The various guidelines in play in Main Street Kilgore dominated a discussion by the organization's advisory board Thursday, a debate on how best to maintain a healthy retail mix and how to proceed with the creation of an entertainment district to fuel the city's nightlife.
Property rights was a major element of both topics as the board members tried to find solutions that would balance the need for diversity and progress with building owners' and developers' needs.
Some cities develop restrictive guidelines to curtail certain building uses, like office leasing in retail-focused areas, Kilgore Main Street Manager Clara Chaffin said. Others take a laissez-faire approach or use education and incentives to encourage the growth of retail, restaurants and other downtownfriendly businesses.
"I think it's nice to educate the building owners," said board member and building owner Susie Merritt. "Because I've been involved I know, but a lot of people don't think about it. I don't think you should restrict it, because as a building owner I've found out that sometimes you don't have a choice.
"Sometimes it's so difficult to rent a building at all. But, we like to go with retail when we can. It gives us more downtown for the public to come to. I don't think you can say, 'You can't rent to...'"
"There are some towns that say that," Chaffin said. Granted, "Most of those places that I've come across are bigger towns than we are."
Better to consider an incentive for building owners who decide to rent to certain types of encouraged businesses, Dr. Gerald Spradlin said, if the city wants to achieve a certain mixed-use objective.
"I don't think any kind of regulation telling people what they can and cannot lease to is going to really go over in Kilgore."
Board member Lynda David, a downtown business owner, said she likes the idea of educating building owners on the benefits of renting to certain tenants and also of incentivizing them.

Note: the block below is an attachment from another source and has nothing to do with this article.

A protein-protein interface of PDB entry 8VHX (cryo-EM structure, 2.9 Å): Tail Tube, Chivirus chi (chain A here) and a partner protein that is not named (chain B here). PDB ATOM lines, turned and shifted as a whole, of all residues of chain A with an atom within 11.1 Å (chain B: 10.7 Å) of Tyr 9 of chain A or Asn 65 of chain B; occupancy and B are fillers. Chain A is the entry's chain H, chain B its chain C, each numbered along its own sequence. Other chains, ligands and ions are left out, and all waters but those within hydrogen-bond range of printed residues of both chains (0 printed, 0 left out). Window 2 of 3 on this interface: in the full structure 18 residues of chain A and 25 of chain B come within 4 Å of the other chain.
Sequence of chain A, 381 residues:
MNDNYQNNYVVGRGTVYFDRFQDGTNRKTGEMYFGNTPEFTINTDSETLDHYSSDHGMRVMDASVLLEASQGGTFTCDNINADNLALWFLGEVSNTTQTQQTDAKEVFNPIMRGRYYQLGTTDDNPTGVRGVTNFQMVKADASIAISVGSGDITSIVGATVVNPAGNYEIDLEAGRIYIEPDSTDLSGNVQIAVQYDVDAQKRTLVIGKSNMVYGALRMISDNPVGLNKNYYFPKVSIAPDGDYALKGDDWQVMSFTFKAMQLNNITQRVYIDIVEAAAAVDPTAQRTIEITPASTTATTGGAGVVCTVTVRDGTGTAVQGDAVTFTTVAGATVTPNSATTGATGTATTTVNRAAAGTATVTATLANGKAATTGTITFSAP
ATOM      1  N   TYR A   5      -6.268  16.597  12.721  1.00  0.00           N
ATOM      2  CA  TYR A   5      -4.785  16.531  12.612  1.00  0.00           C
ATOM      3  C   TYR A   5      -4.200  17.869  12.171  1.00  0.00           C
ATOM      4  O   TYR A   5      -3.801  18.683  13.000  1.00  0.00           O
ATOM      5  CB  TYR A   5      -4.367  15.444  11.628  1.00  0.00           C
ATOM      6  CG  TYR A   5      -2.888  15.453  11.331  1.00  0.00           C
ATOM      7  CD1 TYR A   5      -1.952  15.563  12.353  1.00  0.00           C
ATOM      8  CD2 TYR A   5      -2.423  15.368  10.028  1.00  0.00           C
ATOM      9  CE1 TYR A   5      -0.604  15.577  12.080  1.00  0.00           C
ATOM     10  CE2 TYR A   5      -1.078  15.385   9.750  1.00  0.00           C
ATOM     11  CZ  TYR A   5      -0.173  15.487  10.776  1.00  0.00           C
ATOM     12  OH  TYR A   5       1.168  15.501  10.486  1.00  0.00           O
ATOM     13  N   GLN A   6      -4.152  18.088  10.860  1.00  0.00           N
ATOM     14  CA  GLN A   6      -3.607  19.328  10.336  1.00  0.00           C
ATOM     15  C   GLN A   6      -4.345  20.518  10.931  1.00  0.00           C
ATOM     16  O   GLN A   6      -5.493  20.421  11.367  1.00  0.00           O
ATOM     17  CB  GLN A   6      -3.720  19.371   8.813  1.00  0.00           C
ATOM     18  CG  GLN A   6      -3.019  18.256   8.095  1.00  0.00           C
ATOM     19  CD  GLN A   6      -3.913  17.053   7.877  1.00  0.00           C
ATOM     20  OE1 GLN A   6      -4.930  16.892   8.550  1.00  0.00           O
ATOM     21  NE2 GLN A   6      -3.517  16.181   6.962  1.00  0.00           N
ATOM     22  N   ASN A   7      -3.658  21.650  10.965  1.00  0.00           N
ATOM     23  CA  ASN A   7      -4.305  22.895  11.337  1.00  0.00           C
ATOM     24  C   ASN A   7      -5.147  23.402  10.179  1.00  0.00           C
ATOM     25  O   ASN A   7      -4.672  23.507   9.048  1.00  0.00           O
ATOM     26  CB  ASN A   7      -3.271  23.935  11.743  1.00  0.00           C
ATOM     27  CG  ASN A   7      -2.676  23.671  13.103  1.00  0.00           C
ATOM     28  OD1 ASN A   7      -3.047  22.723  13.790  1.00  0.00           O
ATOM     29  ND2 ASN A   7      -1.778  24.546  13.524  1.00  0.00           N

"It might make it a little easier to wait a little bit and not jump to the first office that's there," Merritt agreed.
There are no incentive options in discussion at the moment, Chaffin said, but they can be developed.
"It's really up to the city. Like, a tax savings," she suggested.
"I like the vision," advisory board member and council representative Sherry Bustin said. "That's more pro-growth oriented."
"The city has a vested interest in the health of downtown," Stanglin said. "I think they recognize that."
On a similar note, there have been numerous discussions recently about establishing an Entertainment
District downtown, Chaffin said, an extension to the restrictions and regulations present in the Main Street Overlay District.
The overlay district is a rectangle bounded by Commerce Street and Martin Street on its long sides, capped by Kay Street and Danville. The Central Business District includes storefronts along Main Street from Commerce to Martin and Kilgore Street from South Street to Sabine.
"It just covers the two streets where we see the most businesses downtown, the highest occupancy rates," Chaffin explained. Likewise, an events corridor follows Commerce from Main Street as far as Kay or Lantrip. Future plans there could include a permanent speaker system, a movable stage or other improvements. "We can do a lot with that events corridor if we want to."
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